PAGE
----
- Sorting is provided as a library function or method
- Implementation is often based on quicksort
- Comparison of data items depends on type of data and purpose of
sorting

→ Use comparison function as a function argument - If comparison is slow

→ Precompute a value that can be used for sorting - If exchange of data items is slow (e.g. very large data items)

→ Sort/exchange references (pointers) only

`qsort`

Functionvoid qsort( void *base, // start of array size_t nel, // number of elements in array size_t width, // element size int (*compar)( // comparison function const void *, const void *) );

`Array#sort`

(`Klass#method`

denotes instance method `method`

of
class `Klass`

)

`array.sort`

uses `<=>`

for comparison

`array.sort { |a, b| a.length <=> b.length }`

This example sorts (e.g. strings) by length

The code block (between `{`

and `}`

) is used as a
comparison function

`<=>`

Operator(also called spaceship operator, similar to `strcmp`

in C)

Relationship between `a` and `b` |
return value of `a <=> b` |

`a < b` |
`-1` (or other integer smaller than 0) |

`a = b` |
`0` |

`a > b` |
`+1` (or other integer greater than 0) |

`Array#sort_by`

`array.sort_by { |str| str.length }`

or ```
array.sort_by
&:length
```

(sorting strings by length)

```
array.sort_by { |stu| [stu.year, stu.prefecture]
}
```

(sorting students by year and prefecture)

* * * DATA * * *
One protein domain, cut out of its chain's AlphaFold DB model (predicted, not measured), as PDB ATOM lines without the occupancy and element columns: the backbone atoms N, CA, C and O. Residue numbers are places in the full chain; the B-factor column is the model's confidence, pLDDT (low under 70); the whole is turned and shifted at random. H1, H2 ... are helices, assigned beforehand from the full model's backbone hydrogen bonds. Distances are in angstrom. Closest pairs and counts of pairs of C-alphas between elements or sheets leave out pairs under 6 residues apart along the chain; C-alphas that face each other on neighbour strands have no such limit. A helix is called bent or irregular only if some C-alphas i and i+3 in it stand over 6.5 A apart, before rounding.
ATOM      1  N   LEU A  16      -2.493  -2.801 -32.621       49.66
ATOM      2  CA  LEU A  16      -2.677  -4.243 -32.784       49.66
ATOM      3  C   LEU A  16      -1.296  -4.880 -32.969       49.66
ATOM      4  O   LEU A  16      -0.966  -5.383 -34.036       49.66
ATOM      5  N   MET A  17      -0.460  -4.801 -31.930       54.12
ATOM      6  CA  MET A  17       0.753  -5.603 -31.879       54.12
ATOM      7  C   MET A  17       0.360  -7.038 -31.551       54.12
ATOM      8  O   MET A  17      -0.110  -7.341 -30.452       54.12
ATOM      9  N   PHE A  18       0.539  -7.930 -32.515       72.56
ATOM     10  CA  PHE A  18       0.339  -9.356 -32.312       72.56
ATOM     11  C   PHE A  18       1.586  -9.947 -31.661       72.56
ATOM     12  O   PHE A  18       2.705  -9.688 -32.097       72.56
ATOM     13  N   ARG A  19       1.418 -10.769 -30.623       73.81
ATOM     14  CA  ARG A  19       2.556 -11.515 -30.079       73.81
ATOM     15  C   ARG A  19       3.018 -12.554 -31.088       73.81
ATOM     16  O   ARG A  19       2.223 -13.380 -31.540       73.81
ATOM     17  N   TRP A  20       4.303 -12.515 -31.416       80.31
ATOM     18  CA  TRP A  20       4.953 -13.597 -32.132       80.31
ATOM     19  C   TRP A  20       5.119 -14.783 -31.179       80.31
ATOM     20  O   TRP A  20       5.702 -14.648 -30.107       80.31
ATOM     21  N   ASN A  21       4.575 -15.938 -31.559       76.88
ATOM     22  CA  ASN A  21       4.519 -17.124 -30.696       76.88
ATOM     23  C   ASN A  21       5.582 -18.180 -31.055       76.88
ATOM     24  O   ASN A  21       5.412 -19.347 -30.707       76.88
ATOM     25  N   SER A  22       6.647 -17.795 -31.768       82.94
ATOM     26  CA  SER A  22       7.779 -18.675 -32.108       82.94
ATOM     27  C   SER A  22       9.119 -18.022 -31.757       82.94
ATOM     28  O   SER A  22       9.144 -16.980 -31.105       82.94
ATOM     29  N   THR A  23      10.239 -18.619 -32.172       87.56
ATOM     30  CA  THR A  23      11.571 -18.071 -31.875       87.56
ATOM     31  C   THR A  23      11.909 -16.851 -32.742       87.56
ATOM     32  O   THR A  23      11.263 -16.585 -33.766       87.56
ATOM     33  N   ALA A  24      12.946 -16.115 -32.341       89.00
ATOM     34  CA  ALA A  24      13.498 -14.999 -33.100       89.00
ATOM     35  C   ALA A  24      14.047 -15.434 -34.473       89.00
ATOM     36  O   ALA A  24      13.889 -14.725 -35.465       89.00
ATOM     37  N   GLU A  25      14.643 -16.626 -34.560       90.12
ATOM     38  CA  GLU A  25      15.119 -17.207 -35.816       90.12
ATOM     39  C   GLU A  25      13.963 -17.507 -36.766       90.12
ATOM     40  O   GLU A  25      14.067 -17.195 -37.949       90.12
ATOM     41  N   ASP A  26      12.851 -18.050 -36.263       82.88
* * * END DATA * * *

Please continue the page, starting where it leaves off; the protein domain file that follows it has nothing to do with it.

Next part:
This calculates the values for the sort criterion for each array element in advance

- Quicksort is another application of divide and conquer
- Quicksort is a very famous algorithm, and a good example to learn about algorithms and their implementation
- Quicksort has been carefully researched and widely implemented and used
- Quicksort is a classical example of the importance of average time complexity
- Quicksort is our first example of a randomized algorithm
- Sorting based on pairwise comparison is
`Θ`(`n`log`n`)

- Think about inputs for which
`conceptual_quick_sort`

will fail - Watch the animations carefully (>20 times) to deepen your understanding of sorting algorithms

- quicksort
- クイックソート
- partition
- 分割
- partitioning element (pivot)
- 分割要素
- worst case complexity (running time)
- 最悪時の計算量
- best case complexity (running time)
- 最善時の計算量
- average complexity (running time)
- 平均計算量
- standard deviation
- 標準偏差
- randomized algorithm
- ランドム化アルゴリズム
- median
- 中央値
- decision tree
- 決定木
- tail recursion
- 末尾再帰
- in one go
- 一括
- stable sorting
- 安定な整列法
- criterion (plural criteria)
- 基準
- block
- ブロック